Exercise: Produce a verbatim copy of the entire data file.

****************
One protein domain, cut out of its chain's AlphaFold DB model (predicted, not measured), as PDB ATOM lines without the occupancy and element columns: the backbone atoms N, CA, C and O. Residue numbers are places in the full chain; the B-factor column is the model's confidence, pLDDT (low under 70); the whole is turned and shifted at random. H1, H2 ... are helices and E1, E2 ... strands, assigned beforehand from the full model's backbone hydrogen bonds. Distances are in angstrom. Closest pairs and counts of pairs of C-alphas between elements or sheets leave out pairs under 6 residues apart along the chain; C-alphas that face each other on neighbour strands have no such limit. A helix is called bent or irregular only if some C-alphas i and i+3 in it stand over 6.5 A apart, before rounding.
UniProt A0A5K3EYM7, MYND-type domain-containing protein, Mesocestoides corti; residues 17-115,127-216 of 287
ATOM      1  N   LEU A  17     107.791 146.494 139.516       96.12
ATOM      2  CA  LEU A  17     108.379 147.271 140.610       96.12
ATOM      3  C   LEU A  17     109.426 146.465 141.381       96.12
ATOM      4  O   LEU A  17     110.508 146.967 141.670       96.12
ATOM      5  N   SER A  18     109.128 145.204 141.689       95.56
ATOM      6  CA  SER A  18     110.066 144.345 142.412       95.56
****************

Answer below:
One protein domain, cut out of its chain's AlphaFold DB model (predicted, not measured), as PDB ATOM lines without the occupancy and element columns: the backbone atoms N, CA, C and O. Residue numbers are places in the full chain; the B-factor column is the model's confidence, pLDDT (low under 70); the whole is turned and shifted at random. H1, H2 ... are helices and E1, E2 ... strands, assigned beforehand from the full model's backbone hydrogen bonds. Distances are in angstrom. Closest pairs and counts of pairs of C-alphas between elements or sheets leave out pairs under 6 residues apart along the chain; C-alphas that face each other on neighbour strands have no such limit. A helix is called bent or irregular only if some C-alphas i and i+3 in it stand over 6.5 A apart, before rounding.
UniProt A0A5K3EYM7, MYND-type domain-containing protein, Mesocestoides corti; residues 17-115,127-216 of 287
ATOM      1  N   LEU A  17     107.791 146.494 139.516       96.12
ATOM      2  CA  LEU A  17     108.379 147.271 140.610       96.12
ATOM      3  C   LEU A  17     109.426 146.465 141.381       96.12
ATOM      4  O   LEU A  17     110.508 146.967 141.670       96.12
ATOM      5  N   SER A  18     109.128 145.204 141.689       95.56
ATOM      6  CA  SER A  18     110.066 144.345 142.412       95.56